With the cryptocurrency market, Bitcoin in particular, garnering so much attention, it was only a matter of time before someone came up with a Crypto Fear and Greed Index. Displayed and updated every eight hours on the Alternative.me website, the index uses four sets of data to calculate its 0 to 100 (Extreme Fear to Extreme Greed) score.

The data include:

  • Current volume: measured against historical data to indicate the current level of greediness or fearfulness in the market.
  • Open interest: also compared to historical data, with high open interest indicating more greed in the market
  • Social media sentiment from Reddit and Twitter: can reveal shifts in sentiment
  • Search data from Google and Bing: search volume and trends for cryptocurrency terms can also indicate changing sentiment

As with the stock market, crypto market volatility is influenced by fear and greed, perhaps more so because there are no underlying fundamentals for assessing the market. All investors have to react to is market sentiment, which is primarily driven by emotions, making the Crypto Fear and Greed Index a useful tool. As the creator of the Crypto Fear and Greed Index, Alernative.me describes it:

"With our Fear and Greed Index, we try to save you from your own emotional overreactions."

Pros & Cons of the Fear and Greed Index

The Fear and Greed Index has its proponents and detractors. It's met with some skepticism by the parts of the investment community that claim it encourages market timing. Others who follow it see it as a helpful tool when combined with fundamentals and other analysis tools to assess market sentiment.


  • When combined with other forms of analysis, being able to identify peak greed or fear can be useful for investors trying to pick the optimal time to enter or exit the market or a position.
  • Sentiment indicators such as the Fear and Greed Index can be used to validate other fundamental or technical analyses and vice versa.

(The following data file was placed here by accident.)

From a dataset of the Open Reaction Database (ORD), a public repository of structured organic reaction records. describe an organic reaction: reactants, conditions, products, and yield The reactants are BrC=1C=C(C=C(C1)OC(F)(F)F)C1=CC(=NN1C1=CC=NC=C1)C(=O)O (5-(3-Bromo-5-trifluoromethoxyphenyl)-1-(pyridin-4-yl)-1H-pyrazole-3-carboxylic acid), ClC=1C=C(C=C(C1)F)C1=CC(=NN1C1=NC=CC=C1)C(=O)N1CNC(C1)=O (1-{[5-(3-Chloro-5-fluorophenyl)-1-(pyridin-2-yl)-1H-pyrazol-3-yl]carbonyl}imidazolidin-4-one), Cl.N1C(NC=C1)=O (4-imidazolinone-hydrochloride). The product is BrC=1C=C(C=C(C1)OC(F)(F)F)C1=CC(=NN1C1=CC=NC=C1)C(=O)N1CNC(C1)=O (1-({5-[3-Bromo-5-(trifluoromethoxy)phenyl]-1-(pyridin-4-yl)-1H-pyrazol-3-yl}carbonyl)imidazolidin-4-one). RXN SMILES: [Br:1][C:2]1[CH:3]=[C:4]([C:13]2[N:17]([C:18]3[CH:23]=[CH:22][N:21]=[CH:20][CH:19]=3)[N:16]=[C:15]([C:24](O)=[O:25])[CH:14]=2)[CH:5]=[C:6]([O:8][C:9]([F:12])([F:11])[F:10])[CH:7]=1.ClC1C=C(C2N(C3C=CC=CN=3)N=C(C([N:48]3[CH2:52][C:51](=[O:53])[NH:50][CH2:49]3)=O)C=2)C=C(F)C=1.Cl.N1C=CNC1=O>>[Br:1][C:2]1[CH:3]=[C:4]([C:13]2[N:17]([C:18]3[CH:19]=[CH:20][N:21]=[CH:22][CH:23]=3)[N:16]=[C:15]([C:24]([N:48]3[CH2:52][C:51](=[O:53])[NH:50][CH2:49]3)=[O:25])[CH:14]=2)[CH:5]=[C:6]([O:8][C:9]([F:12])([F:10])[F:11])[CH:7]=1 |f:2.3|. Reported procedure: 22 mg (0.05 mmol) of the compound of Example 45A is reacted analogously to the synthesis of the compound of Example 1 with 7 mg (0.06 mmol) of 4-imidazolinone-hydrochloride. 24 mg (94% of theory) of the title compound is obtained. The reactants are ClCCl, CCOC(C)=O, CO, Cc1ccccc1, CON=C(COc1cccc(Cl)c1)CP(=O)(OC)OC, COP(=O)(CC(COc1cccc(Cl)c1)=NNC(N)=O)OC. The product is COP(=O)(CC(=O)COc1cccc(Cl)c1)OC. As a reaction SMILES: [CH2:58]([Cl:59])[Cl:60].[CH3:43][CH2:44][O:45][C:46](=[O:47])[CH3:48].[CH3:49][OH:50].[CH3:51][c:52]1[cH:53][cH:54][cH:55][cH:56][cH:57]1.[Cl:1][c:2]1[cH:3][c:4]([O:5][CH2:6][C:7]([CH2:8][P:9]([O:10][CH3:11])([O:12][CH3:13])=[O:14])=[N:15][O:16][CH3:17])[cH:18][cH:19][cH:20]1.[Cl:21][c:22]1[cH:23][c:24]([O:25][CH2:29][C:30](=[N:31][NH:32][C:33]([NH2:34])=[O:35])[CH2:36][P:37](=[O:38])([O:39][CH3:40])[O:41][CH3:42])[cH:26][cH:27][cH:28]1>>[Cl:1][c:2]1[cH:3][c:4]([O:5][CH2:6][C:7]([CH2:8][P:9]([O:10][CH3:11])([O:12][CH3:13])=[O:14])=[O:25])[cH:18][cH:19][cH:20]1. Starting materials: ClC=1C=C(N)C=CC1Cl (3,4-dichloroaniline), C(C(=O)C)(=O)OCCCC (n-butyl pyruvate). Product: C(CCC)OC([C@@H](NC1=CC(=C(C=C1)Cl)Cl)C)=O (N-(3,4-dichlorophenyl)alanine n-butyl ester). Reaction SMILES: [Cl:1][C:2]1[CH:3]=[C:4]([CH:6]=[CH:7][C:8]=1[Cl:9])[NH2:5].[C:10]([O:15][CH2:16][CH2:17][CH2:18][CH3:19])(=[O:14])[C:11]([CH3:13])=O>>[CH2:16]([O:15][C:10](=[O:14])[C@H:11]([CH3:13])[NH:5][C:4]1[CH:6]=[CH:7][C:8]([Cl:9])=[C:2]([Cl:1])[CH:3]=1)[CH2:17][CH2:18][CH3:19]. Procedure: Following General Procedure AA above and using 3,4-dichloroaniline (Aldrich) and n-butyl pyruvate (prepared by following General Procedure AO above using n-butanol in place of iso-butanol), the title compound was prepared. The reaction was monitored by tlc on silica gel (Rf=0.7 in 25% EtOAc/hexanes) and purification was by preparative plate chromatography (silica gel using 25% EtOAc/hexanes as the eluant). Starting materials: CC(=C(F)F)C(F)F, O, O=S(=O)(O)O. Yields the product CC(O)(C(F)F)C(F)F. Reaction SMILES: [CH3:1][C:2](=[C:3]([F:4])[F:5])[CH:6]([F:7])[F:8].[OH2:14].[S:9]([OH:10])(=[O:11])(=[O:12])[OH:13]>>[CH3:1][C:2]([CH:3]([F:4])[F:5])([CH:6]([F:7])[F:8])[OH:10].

• Fear and greed sentiment indicators can alert investors to their own emotions and biases that can influence their decisions. For example, an extreme fear indication could help investors avoid herd mentality when logic says to do otherwise.
  • The CNNMoney Fear and Greed Index relies on the collective, equally weighted readings of seven indicators, making it less susceptible to an overweighted influence of a single indicator.


  • It's never advisable to rely solely on market sentiment. The readings from the Fear and Greed Index should only be considered within the context of other factors.
  • Any signs of a significant market correction or coming bear market don't present themselves in sentiment indicators; instead, they are typically revealed through economic trends and activity.
  • Market sentiment cannot predict a black swan event, such as a pandemic or terror attack or other macro-economic events that can move the markets. The only defense against such market-moving events is a properly diversified investment strategy.

Takeaway: While the Fear and Greed Index can be a useful tool, it shouldn't be used in isolation. Instead, it is most useful when used to confirm other key indicators or readings.

Bottom Line

Fear and greed are powerful emotions that can influence the direction of the stock market. The Fear and Greed Index attempts to harness those sentiments to inform investors when too much fear or greed may be driving the market, acting as a contra indicator to guide their buy and sell decisions. While the index can be a useful tool to gauge market sentiment, it should only be used in the context of a thorough analysis using technical and fundamental indicators.

This article was written by

Richard Best profile picture
Thirty-plus years in the financial services industry as an advisor, managing director, directors of marketing and training, and currently as a consultant to the industry. Author and columnist on wealth management and investing topics.

Analyst’s Disclosure: I/we have no stock, option or similar derivative position in any of the companies mentioned, and no plans to initiate any such positions within the next 72 hours.

Seeking Alpha's Disclosure: Past performance is no guarantee of future results. No recommendation or advice is being given as to whether any investment is suitable for a particular investor. Any views or opinions expressed above may not reflect those of Seeking Alpha as a whole. Seeking Alpha is not a licensed securities dealer, broker or US investment adviser or investment bank. Our analysts are third party authors that include both professional investors and individual investors who may not be licensed or certified by any institute or regulatory body.